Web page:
The stigma of asking for help dates back generations but continues to affect people worldwide. Whether pride or personal motivations make it impossible for us to reach out, many find themselves at a disadvantage facing off against any number of issues. My family worries about issues regarding addiction. Others may be haunted by diseases like cancer. The trauma we take on early in life may push us towards various responses. Framing these issues through a supernatural lens, Director Perry Blackshear tells a story of a brother and sister stalked by a demon. Both metaphorical and emotional, the film’s ability to transcend its own narrative makes it a relatable and haunting experience.

Daphne (Libby Ewing) struggles as she strives to create a family. While attempting to adopt, she strives to protect her brother, Wilson (Evan Dumouchel). One day, Wilson returns to Daphne’s home to find her overdosed, only to spot a hooded figure fleeing the scene. Wilson later meets an apparition claiming to be Daphne, who conveys that the siblings have been followed by a demon for years. As Wilson attempts to avenge his sister, he also grows paranoid about the creature that seeks him.

Blackshear directs the film in a way that helps us empathize with his characters early and often. The film opens with Daphne attempting to hide her bruises from her brother. The extreme close-ups place us in the room with her, exposing us to a scene that even her closest confidant cannot observe. As the story unfolds, Blackshear utilizes this visual trick while dipping into first-person points of view. This choice further adds to the terror, putting us in the literal shoes of our protagonists as they run from creatures hiding in the shadows. At the same time, the whipping camera adds to the confusion of the sequence. Blackshear captures the paranoia of being hunted by paranormal phenomena, allowing us to bond with Wilson and Daphne.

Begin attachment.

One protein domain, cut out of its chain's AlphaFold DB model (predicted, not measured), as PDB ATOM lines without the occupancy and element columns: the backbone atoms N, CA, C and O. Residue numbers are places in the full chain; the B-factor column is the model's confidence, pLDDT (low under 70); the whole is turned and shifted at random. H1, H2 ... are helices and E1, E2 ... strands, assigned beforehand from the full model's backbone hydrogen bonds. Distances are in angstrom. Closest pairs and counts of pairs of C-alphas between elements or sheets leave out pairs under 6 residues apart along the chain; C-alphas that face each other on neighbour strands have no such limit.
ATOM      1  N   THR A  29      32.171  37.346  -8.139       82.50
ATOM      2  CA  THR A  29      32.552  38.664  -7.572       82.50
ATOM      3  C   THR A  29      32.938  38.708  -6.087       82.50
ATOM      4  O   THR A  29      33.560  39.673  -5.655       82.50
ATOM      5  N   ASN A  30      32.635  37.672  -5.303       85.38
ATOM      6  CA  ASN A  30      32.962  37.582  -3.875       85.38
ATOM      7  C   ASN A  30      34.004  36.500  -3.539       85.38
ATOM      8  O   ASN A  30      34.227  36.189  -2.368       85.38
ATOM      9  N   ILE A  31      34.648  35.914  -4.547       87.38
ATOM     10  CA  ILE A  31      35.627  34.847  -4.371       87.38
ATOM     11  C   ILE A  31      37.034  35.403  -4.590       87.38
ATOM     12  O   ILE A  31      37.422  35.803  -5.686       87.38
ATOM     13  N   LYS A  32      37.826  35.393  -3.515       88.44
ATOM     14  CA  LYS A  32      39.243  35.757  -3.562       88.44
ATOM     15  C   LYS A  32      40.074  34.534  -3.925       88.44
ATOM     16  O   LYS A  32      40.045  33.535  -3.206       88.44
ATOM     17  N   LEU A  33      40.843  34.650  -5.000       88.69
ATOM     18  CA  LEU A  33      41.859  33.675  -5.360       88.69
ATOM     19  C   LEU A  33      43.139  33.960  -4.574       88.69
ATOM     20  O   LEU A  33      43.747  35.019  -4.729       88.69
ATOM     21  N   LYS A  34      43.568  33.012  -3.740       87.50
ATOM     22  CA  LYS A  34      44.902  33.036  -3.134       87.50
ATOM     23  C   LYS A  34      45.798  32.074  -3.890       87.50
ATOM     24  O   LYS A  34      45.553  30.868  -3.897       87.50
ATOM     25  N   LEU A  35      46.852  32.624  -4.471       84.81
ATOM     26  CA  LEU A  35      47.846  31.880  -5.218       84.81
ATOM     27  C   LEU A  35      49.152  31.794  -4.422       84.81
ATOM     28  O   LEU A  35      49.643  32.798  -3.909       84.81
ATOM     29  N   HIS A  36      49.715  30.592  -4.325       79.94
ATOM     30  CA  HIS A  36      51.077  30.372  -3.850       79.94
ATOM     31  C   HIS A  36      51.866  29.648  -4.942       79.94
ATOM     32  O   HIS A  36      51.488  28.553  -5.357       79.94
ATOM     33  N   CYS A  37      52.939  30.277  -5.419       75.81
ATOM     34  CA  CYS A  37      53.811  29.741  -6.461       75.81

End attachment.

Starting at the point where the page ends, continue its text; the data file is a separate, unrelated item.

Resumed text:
Ewing and Dumouchel each stand out in their performances. Ewing’s lived-in performance cannot be ignored as she pulls emotional complexity and trauma into every sequence. While using trauma as a character motivator has become overused, Ewing makes it feel so natural, her pain seeps from the screen. While asking for that help may have saved her life, she becomes a sympathetic character that finds their only solace in drug use, even as it destroys their future. Her character becomes a sad comment on the opioid epidemic. The tragedy of her life and death is only heightened by her intention to save her brother.

Dumouchel shoulders the burden of carrying the film in the second half of the film. As he struggles to do right by his sister, trauma eats away at his soul. Even as others try to connect with him, he pushes them away with genuine force. Dumouchel paints his face with grief and crumbling self-esteem. While he believes he can truly stop the creature that destroyed his sister, the toll exerts a physically exhausting toll. Dumouchel’s physicality in the role captures that pain.

The only issue that Blackshear runs into with When I Consume You is the overly broad theming. There are many ways in which one can read the story. The shadows of addiction hang high over the film, while generalized grief seems to have wrapped itself around all the characters. As a result, the actual plot mechanics of the narrative are left a little unclear. Blackshear prioritizes the emotions his film elicits above other aspects, sometimes to the film’s detriment.

When I Consume You delivers on every level as a drama and an upsetting horror film. While the supernatural bend pushes the narrative further, Blackshear elevates the movie with the complex emotional relationship at its center. This makes for a rewarding experience, with two excellent performances at its heart. This allows When I Consume You to sneak up on the audience as an emotional experience.

Alan’s Rating: 8/10

When I Consume You is available to rent on various Video-On-Demand platforms. Find it on VUDU, iTunes, Amazon, YouTube, and more.

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